A piece in yesterday’s Times:
Downing St official groped my breast, says writer of Victoria TV series
A Downing Street official put his hand on a television producer’s breast, but the victim said yesterday that her humiliating riposte to his action had been punishment enough.
Daisy Goodwin, who wrote the ITV television series Victoria, said that during David Cameron’s administration she had been summoned to No 10 to talk to an official about an idea for a programme.
During the meeting, “in a room dominated by a portrait of Mrs T”, she said that the official, whom she has declined to identify but who was “a few years younger” than her, said her sunglasses made her “look like a Bond girl”. [J4MB emphasis – NO sunglasses could make Daisy Goodwin look like a Bond girl.]
As the meeting ended she said that he had then “put his hand on my breast. [J4MB emphasis – is Goodwin a liar, or a fantasist? You decide.] I looked at the hand and then in my best Lady Bracknell voice said, ‘Are you actually touching my breast?’,” Ms Goodwin writes in Radio Times.
She said that the official had “dropped his hand and laughed nervously” while she “swept out in what can only be called high dudgeon”.
Ms Goodwin said that she “wasn’t traumatised, I was cross, but by the next day it had become an anecdote, The Day I Was Groped in No 10 — an account of male delusion”.
Ms Goodwin told The Times yesterday that she had brought the incident into the public domain as a “plea that there are some occasions when a woman needs to summon her inner Lady Bracknell, or Hattie Jacques or Queen Victoria and give the offender a withering stare and call him out”.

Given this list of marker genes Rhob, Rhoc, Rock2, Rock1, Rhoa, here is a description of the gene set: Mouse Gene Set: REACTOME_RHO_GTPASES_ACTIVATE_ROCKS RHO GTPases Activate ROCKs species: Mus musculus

She added: “I think humiliation is a very potent weapon. And I had that satisfaction. There are occasions when that is appropriate and sufficient and I think women are the best judges of when that is.
“What is awful is when women do go and complain and are ignored. That’s what we have to fight against.”
Ms Goodwin’s disclosure comes after a series of allegations in recent weeks about sexual bullying and misbehaviour from male public figures.
They have emerged since claims of sexual harassment involving Harvey Weinstein, the Hollywood producer, were made public last month.
Ms Goodwin, 55, who is also a novelist, said yesterday that she wanted to draw a contrast between the Downing Street incident and an occasion when she was 15 and a guard on an East London line train “put his hand between my legs”. [J4MB emphasis]
After using her Liddell and Scott Greek dictionary as a weapon “to repel him without difficulty” she then told her parents, whose attitude was: “These things happen and you just have to learn to deal with them.”
She said that if the same thing were to happen to her teenage daughters she would “have no hesitation in reporting the man”. In Downing Street, in contrast, she said the official did not have “power to hire or fire me . . . he needed my co-operation as much as I needed his”. She said that her denunciation of the official could easily have been heard through the open office door by others, adding that in this instance humiliation was ample punishment. She added: “I am just saying this is another way of dealing with incidents. Sometimes you want to be a virago and not a victim.”
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